The Visit

“It didn’t go well.” 

“What do you mean it didn’t go well?” 

“She was pissed off at the state of the store.” 

“What was wrong with it?” 

“We had boxes of clearance that we were scanning out to send off to the clearance center in Milwaukee.” 

 “And she was upset about that?”

“Said it looked messy. So now this week we have two more corporate visits.” 
I nearly walked out in that moment. Not only was it absurd that they were giving us corporate visits on one of the worst weekends to do so, but on the weekend our Regional Visual Manager and District Manager were on vacation, and only days after we were experiencing the trauma of our store manager abruptly leaving us. We had no leadership. We were understaffed because of a sudden outbreak of bronchitis. All of us were at our wits end. Considering we were running the store on a busy sale weekend with only three associates and a manager I thought we had done pretty well all things considered. The clearance product was all packed, scanned, and ready to ship by the end date. So there were a few boxes out on the floor? There was someone at the station working on them while they were there. Corporate had no reason to complain, but corporate always complains. They all do. They try to rule with an iron fist of fear, and never with actual empathetic leadership skills that FastCompany magazine always told me about. 

That day, I had three managers for other stores come to visit and help out. I was called in every which direction. I felt like I had accomplished nothing, and yet, things were getting done. Were it not for that and the fact that I had only just bought my house and needed a stable job, I would have quit that day. Thankfully I had made no rash decisions. Thankfully I had gotten the help I needed in order to get a better handle on the issues I knew my store had, but didn’t have the staff hands, or staff that cared, to get done. 

What pisses me off about the whole thing, is that most of the time when we want feedback or need help, we get ignored. Half the time our e-mails just don’t get answered. Half the time our store managers don’t actually get us answers, or pretend they did when they never asked. It isn’t until after they’ve suddenly gone and quit we suddenly get told all the lies we were lead to believe. Then we are thrown into a chaos so panicked that we end up making things worse.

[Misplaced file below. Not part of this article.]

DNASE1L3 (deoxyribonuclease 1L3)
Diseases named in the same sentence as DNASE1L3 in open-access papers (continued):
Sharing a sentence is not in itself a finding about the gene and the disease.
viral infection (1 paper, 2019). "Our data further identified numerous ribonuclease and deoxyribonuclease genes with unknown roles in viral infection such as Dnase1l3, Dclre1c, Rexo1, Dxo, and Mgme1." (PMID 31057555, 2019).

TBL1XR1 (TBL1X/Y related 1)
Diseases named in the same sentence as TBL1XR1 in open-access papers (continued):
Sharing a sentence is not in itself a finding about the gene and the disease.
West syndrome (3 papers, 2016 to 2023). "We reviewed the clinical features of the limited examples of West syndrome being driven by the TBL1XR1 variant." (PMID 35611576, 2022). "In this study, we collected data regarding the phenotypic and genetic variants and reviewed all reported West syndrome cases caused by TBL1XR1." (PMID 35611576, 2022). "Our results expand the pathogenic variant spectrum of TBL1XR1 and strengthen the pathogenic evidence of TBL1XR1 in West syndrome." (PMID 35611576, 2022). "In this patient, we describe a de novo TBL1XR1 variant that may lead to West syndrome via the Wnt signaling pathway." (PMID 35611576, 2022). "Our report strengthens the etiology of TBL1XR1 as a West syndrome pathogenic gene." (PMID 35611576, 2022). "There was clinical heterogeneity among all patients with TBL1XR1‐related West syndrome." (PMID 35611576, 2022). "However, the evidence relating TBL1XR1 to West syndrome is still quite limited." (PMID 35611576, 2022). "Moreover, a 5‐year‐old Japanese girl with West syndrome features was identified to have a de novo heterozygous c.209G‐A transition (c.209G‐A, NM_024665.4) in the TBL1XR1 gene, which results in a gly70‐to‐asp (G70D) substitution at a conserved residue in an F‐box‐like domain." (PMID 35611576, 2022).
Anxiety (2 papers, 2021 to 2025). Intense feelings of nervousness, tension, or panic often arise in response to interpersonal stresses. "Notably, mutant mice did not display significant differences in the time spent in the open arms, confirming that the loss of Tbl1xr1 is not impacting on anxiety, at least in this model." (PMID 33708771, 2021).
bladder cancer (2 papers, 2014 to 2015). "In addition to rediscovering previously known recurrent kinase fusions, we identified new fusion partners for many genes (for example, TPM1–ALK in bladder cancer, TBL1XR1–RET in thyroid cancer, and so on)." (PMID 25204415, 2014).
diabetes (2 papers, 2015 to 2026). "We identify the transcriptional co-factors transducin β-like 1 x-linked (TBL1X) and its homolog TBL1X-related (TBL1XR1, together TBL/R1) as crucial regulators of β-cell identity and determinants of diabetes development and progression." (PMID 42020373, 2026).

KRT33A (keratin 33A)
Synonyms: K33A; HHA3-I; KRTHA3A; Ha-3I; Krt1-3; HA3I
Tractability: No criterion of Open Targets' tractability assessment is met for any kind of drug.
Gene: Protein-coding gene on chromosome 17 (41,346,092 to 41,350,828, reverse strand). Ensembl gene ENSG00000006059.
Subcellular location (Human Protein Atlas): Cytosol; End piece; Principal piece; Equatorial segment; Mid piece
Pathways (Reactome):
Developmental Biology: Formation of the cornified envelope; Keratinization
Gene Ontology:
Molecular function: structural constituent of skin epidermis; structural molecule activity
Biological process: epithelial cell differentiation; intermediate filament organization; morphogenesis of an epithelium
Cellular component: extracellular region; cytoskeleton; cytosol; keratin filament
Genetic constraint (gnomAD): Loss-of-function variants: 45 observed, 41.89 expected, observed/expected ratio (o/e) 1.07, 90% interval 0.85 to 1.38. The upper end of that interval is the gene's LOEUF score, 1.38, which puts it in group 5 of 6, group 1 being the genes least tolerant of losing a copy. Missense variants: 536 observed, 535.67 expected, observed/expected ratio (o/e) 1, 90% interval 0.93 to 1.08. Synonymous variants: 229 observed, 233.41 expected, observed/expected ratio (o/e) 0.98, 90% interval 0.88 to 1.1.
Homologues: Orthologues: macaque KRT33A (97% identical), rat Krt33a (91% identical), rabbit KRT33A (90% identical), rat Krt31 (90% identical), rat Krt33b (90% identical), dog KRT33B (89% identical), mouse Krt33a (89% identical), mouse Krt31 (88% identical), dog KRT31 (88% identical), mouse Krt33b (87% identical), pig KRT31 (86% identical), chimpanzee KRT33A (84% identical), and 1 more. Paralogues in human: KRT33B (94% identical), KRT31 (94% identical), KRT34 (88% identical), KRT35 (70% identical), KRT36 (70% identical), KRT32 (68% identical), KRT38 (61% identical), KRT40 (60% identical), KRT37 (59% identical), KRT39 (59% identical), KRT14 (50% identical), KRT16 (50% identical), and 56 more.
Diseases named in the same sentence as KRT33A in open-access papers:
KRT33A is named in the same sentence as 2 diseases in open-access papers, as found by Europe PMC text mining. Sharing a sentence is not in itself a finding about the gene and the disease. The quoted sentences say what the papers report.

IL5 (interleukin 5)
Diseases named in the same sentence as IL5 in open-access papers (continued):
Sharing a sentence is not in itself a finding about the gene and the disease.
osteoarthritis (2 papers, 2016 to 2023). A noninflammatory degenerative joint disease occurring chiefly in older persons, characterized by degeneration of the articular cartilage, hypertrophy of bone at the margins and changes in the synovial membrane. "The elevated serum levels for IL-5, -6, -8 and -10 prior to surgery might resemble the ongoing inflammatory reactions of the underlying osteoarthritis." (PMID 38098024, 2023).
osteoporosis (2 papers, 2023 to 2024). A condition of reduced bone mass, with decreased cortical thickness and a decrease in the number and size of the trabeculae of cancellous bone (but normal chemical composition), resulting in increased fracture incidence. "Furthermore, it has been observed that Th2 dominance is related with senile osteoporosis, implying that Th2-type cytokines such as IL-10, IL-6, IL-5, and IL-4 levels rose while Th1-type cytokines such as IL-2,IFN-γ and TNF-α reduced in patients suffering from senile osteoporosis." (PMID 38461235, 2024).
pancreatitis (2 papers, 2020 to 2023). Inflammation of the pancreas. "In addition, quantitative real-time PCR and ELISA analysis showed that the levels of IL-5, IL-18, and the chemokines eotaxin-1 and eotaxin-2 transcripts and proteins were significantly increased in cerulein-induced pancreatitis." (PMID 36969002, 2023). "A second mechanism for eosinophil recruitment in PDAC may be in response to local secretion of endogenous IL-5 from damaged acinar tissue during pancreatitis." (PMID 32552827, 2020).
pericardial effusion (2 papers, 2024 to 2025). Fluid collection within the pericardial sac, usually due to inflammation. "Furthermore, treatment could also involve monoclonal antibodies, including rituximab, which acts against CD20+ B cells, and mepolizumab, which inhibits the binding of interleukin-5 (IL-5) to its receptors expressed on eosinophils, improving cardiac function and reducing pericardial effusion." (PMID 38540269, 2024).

At the same time, they do too. Corporate comes in with lists upon lists of issues. Things we simply cannot get done with so few hands. We are missing two managers. A store manager, and a Home Store manager. Our last Home Store Manager up and moved to California. Living the dream with her BF, and probably enjoying a Bloody Mary on the porch of her LA apartment hearing traffic beneath her feet and enjoying warmer weather than we could even comprehend in Wisconsin at this time of year. 

Part of me is so envious of her. 

So I didn’t quit. I’m still there. Discouraged that my applications get rejected and that there isn’t much out there to switch to. I’ve considered going completely design freelance. Still, with how much Papyrus love there is out there in this town, I’m not sure this town is ready for good design. Still, I’m so burned out on work. Black Friday is coming and I was hoping to be gone by now. I suppose I have no reason to complain. I suppose I’m just not in the places I wanted to be because I’m not meant to be. Or am I just not trying hard enough? Am I just not aiming high enough? 

I’ll never be sure. All I know is what isn’t happening. It’s discouraging, especially during a week that has had its fill of discouragement. 

Bra Wall

I heard the wind pick up and the light tapping of what I assumed was frozen precipitation in my window. A dim light was cast through the gap between the blanket I was using as a makeshift curtain and the … Continue reading